Courtesy of Elle Stanger

I'm Raising My Daughter Without The Gender Binary

by Elle Stanger

When someone is pregnant, we usually ask them, "Is it a boy or a girl?" When I was pregnant, I asked myself the same question, and my sonogram confirmed it: there was a tiny vulva on the human growing inside me. But even though I knew I was having a girl, what did that actually mean?

I’m wise enough to know that not all women have vaginas, and that having a vagina doesn’t mean that my child will forever self-identify as female. But because she currently presents that way, I know that the world views her through pink-tinted lenses. I know that much of her life will be dictated by the patriarchy: What clothes she should wear, how much and how loudly she should speak, what activities she should do. And I think that’s bullsh*t. My child shouldn't be treated like a girl; she should be treated like a human being, which is why I'm raising my daughter outside of the gender binary.

Courtesy of Elle Stanger

What does it mean to raise a child outside of the pink box? Well, for starters, I let my daughter select her own clothing. I walk through all the clothing and toy aisles, and she points to what she likes. I let her choose her own interests. She enjoys soccer, gardening, Legos, and dinosaurs. Gardening. Legos. Dinosaurs. It’s pretty simple, actually.

I'm not raising my child totally without gender: for instance, I use female pronouns for her, because that is how she identifies. I am not a woman who is blind to “seeing gender," nor am I one of those white people who "doesn’t see race”. I understand how people of different genders, races, incomes, sizes, and abilities face different and intersecting concerns, and I'm aware that my daughter will be faced with issues specific to her gender. I know that she is more likely to experience sexual harassment, sexual assault, and partnered violence in her life, because she is female.

Still, I’m not going to train my child to dress or behave a certain way, simply because that's what our society deems "appropriate." Instead, I’m encouraging her interests, as varied as they may be. My kid likes construction stuff, animals and zoology. She recently told me she likes to relax at bedtime by looking at her Lego instructions, and I’m going to nurture that impulse, so that her brain can develop freely, without gender roles to restrict her.

Courtesy of Elle Stanger

I'm not the only parent who feels this way. Ann C*, a friend of mine who's a certified Special Education teacher and has kids of her own, agrees with me. (Ann didn't want me to use her full name because it could put her teaching career in jeopardy.)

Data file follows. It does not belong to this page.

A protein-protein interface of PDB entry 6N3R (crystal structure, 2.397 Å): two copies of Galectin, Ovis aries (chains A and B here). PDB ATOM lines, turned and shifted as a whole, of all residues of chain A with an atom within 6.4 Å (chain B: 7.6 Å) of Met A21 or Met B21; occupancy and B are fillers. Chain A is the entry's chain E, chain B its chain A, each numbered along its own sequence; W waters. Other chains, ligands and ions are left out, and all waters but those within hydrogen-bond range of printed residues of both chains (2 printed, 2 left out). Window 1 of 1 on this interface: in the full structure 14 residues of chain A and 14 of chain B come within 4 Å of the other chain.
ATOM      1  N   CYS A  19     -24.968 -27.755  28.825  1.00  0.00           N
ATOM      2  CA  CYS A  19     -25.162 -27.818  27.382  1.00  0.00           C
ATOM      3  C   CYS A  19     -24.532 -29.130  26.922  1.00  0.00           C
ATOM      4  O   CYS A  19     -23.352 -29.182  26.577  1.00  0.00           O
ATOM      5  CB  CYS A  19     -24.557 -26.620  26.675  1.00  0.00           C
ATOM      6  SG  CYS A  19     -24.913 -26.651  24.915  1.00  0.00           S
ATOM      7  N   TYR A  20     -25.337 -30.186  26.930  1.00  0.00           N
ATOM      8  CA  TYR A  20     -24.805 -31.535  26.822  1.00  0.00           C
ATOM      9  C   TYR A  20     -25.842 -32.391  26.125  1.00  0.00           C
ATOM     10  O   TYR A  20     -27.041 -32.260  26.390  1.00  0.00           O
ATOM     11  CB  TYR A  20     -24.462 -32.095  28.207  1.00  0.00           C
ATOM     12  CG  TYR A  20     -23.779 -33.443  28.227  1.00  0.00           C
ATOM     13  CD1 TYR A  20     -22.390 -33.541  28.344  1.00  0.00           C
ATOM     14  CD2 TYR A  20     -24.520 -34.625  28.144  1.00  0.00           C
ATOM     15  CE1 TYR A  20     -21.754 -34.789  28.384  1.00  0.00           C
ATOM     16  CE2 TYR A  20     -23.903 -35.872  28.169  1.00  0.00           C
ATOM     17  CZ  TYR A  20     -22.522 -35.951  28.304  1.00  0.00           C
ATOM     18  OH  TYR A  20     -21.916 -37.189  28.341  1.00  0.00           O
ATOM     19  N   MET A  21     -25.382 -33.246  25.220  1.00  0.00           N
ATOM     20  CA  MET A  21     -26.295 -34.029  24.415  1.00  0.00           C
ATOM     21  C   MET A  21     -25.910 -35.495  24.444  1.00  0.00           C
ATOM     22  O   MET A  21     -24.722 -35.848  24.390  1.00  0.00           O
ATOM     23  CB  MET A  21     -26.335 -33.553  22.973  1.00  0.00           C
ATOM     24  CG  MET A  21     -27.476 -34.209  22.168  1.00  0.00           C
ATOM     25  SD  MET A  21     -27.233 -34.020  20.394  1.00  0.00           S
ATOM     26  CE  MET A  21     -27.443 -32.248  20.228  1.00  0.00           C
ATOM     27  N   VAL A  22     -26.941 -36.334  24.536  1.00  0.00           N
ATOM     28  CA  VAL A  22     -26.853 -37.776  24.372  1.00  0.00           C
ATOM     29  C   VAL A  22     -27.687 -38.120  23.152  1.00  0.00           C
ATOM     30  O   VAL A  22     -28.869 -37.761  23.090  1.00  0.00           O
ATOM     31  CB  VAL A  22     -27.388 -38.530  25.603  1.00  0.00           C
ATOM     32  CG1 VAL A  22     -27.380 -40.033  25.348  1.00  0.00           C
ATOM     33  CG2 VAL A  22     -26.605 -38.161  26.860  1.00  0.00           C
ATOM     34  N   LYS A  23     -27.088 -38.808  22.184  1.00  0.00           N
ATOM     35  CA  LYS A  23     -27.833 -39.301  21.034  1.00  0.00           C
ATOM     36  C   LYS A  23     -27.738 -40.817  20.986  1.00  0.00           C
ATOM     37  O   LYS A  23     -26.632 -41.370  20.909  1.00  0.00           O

“I believe teaching children binary gender social constructs can, depending on how the child is raised, limit their perceptions of themselves, or limit their understanding or acceptance of varied genders," she told me. "It could also have a negative impact as the child grows and has feelings that they do not belong in their assigned gender label. They may feel they are breaking social mores when they have those feelings, and it might impact [their] self-perception and fear of being ostracized by a peer group.”

"What kind of adult do you want to send into the world?"

You limit your kid when you impose gendered behavior guidelines on them. My friend Erica Jayasuriya, who is a mom and a certified family life educator, told me she believes that "being raised with only gender-specified skills may be detrimental to single life. Do only women cook and clean? No. Does only the man take out the garbage or handle the money? No. Basic life skills are not conscripted to gender.”

When it comes down to it, Erica said, she thinks it's important to ask yourself not what kind of boy or girl you're raising, but what kind of person. "What kind of adult do you want to send into the world?," she asks.

Courtesy of Elle Stanger

Because it is so dangerous to be a woman in the real world, I try to give my daughter the tools she needs to succeed on her own terms. I try to reinforce her sense of autonomy, her confidence, her ability to vocalize when she’s uncomfortable with other people touching her. “No more kisses, please”, she says as she rolls away from me, ready for sleep. “Don’t push me on the slide, please, that’s dangerous”, she tells another child at the playground.

But I also want to teach her to explore her identity and just enjoy being a kid. She’s 5 years old, and she should get to be whatever and whoever she wants, because a kid should be able to play, sleep, eat, and learn before society starts dictating what is and isn't “OK."

I know what kind of adult I want to send into the world: one who sees the world in shades of grey, not in pinks and blues. Kids don’t need to be taught to treat people differently, based on their genitals, skin color, size, or ability. They just need to be taught to be decent to others, no matter what gender they may be.